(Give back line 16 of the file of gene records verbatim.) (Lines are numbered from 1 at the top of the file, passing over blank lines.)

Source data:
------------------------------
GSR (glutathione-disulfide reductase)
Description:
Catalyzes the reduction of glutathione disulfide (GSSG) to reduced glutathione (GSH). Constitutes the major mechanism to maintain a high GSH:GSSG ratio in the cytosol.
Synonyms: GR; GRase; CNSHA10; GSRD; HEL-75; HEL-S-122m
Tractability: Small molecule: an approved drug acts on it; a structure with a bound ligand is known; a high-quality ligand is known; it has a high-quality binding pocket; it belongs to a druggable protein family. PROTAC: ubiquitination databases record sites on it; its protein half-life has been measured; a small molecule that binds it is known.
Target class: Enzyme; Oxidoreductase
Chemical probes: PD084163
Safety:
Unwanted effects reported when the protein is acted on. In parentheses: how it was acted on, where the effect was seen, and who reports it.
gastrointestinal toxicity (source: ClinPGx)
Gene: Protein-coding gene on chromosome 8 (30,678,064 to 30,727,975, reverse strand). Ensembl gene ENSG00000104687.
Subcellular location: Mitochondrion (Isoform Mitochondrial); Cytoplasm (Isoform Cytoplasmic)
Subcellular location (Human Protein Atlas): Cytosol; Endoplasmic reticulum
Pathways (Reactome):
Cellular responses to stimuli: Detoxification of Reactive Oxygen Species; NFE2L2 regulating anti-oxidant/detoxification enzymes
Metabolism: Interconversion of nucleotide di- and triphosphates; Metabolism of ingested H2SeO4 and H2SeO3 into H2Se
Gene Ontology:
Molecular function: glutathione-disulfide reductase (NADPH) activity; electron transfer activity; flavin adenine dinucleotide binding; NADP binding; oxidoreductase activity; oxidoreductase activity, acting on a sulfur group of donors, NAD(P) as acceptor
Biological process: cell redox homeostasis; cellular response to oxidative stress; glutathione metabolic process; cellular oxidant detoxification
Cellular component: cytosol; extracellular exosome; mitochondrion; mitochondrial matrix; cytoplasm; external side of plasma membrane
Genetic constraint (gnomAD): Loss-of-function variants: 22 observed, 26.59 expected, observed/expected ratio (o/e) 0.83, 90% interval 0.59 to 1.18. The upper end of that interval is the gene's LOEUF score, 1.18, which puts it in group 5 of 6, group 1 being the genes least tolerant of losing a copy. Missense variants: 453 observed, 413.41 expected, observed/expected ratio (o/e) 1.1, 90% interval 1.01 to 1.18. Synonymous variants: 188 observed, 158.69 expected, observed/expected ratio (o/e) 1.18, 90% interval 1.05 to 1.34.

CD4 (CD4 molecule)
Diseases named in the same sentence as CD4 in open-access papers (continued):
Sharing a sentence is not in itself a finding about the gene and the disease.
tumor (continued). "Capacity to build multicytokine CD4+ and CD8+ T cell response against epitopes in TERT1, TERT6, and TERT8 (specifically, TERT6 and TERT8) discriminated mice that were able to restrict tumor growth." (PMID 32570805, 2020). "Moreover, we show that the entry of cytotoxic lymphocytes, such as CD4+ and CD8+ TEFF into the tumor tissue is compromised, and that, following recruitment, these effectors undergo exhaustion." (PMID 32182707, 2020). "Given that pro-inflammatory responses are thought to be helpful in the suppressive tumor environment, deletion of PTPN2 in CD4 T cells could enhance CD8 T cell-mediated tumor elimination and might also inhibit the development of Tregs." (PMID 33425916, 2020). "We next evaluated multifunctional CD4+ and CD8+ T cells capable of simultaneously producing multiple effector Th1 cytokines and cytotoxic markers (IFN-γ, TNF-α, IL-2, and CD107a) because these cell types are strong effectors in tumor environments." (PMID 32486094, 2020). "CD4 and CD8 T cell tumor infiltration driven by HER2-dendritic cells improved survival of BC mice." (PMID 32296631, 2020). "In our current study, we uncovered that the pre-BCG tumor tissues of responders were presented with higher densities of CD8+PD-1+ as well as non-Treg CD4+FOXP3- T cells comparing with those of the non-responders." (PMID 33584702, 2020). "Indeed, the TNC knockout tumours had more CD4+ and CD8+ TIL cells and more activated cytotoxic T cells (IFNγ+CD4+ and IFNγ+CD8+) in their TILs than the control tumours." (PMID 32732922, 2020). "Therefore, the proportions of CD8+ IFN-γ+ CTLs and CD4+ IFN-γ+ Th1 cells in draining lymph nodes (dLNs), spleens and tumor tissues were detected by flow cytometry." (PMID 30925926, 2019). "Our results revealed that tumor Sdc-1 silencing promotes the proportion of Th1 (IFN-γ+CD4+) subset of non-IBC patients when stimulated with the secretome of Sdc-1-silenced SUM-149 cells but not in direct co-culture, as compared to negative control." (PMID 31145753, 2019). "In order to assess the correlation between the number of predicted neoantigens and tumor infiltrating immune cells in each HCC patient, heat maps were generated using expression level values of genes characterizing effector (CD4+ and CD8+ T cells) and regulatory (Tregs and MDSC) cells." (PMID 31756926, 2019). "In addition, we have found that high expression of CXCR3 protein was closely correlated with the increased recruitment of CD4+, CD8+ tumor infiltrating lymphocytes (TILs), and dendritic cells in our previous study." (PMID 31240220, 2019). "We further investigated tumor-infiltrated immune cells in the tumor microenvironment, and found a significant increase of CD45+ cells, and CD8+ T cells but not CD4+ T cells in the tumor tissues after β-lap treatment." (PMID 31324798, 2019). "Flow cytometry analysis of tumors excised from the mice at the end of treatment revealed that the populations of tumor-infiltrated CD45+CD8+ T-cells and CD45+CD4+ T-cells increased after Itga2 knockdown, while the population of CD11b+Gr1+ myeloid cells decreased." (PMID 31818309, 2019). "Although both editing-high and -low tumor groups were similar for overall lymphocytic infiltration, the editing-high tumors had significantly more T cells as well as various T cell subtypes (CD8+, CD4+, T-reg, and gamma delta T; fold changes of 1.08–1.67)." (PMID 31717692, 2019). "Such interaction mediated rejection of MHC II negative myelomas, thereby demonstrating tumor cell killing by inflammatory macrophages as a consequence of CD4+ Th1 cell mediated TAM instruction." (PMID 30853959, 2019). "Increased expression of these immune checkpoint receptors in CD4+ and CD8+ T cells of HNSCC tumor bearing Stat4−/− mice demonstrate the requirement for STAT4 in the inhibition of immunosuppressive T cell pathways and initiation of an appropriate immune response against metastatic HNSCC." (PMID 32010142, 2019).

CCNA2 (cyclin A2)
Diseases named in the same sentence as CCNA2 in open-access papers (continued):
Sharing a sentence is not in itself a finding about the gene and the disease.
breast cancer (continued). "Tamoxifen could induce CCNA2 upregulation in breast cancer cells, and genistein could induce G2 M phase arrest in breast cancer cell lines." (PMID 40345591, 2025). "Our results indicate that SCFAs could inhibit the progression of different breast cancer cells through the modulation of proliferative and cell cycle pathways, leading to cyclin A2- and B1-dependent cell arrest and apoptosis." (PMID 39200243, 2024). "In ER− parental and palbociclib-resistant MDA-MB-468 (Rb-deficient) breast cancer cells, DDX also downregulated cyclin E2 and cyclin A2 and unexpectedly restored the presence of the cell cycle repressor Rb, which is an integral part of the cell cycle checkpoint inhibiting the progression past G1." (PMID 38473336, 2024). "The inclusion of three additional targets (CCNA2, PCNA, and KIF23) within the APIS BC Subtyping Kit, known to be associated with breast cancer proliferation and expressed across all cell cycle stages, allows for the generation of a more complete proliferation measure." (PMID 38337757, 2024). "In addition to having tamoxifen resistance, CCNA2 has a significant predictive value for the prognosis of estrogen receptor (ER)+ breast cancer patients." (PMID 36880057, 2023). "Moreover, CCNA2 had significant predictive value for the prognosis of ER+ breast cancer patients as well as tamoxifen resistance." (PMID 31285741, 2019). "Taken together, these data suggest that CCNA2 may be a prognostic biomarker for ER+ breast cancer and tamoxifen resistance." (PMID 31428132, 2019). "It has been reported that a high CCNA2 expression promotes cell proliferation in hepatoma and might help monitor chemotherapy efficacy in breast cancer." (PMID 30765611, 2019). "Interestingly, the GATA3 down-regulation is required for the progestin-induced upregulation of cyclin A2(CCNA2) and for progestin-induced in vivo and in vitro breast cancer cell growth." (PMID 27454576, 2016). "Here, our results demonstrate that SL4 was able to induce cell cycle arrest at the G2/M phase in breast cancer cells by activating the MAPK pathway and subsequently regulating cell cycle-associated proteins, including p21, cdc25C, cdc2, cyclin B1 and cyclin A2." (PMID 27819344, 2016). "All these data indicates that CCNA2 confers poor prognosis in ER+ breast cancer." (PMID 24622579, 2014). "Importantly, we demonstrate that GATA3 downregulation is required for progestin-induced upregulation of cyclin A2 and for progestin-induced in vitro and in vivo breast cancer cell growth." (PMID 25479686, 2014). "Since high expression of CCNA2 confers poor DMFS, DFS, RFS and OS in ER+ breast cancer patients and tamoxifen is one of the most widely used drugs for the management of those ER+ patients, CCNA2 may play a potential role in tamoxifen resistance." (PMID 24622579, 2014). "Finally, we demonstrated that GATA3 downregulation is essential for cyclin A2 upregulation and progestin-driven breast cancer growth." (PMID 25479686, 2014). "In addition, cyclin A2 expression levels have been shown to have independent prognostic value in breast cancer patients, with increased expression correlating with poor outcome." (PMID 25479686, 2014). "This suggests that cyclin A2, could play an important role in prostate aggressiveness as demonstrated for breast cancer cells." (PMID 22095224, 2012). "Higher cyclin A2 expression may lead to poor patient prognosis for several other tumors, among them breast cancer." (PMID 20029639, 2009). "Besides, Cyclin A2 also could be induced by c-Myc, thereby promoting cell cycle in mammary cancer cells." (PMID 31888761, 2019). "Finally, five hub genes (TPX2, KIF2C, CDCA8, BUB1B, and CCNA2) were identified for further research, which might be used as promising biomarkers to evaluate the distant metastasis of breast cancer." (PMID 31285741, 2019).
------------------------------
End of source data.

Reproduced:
Metabolism: Interconversion of nucleotide di- and triphosphates; Metabolism of ingested H2SeO4 and H2SeO3 into H2Se